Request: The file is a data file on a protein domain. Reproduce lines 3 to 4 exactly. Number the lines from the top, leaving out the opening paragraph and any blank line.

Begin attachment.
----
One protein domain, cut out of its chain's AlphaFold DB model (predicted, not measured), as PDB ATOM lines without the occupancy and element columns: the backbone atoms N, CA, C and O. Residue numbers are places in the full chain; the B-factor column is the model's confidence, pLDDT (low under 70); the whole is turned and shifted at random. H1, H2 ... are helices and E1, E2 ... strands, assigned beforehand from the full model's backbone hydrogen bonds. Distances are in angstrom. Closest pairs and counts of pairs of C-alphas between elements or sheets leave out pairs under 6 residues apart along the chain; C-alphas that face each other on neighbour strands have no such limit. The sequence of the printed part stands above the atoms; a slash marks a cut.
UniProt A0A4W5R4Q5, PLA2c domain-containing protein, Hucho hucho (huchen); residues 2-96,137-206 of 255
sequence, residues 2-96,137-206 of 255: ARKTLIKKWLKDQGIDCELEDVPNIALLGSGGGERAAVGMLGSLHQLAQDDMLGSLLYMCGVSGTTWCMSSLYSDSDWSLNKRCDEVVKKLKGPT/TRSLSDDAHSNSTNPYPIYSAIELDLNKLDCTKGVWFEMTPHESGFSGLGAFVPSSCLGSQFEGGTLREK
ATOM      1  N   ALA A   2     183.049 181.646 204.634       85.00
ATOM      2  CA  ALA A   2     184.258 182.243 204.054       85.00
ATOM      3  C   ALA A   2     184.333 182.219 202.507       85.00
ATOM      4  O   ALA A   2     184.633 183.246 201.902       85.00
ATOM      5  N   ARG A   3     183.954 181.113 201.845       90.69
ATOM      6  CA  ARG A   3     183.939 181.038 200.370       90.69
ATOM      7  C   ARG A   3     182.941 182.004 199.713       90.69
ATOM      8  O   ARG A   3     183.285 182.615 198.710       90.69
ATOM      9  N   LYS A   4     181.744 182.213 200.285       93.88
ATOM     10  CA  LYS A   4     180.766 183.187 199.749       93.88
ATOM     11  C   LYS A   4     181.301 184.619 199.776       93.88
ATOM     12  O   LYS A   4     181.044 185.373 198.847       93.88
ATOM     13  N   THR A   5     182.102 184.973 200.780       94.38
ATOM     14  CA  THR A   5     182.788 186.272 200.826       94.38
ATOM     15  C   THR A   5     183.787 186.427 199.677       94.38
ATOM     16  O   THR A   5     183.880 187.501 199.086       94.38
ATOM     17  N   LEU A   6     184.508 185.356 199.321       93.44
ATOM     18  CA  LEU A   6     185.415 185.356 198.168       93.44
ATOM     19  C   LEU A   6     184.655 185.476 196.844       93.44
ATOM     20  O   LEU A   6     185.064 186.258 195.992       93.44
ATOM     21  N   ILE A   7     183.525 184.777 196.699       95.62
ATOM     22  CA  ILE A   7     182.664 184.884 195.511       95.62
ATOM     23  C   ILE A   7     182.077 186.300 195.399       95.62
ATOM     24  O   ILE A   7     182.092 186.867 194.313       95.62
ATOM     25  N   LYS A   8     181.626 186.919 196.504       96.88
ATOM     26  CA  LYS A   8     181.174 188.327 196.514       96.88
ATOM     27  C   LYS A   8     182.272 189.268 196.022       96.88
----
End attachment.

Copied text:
ATOM      1  N   ALA A   2     183.049 181.646 204.634       85.00
ATOM      2  CA  ALA A   2     184.258 182.243 204.054       85.00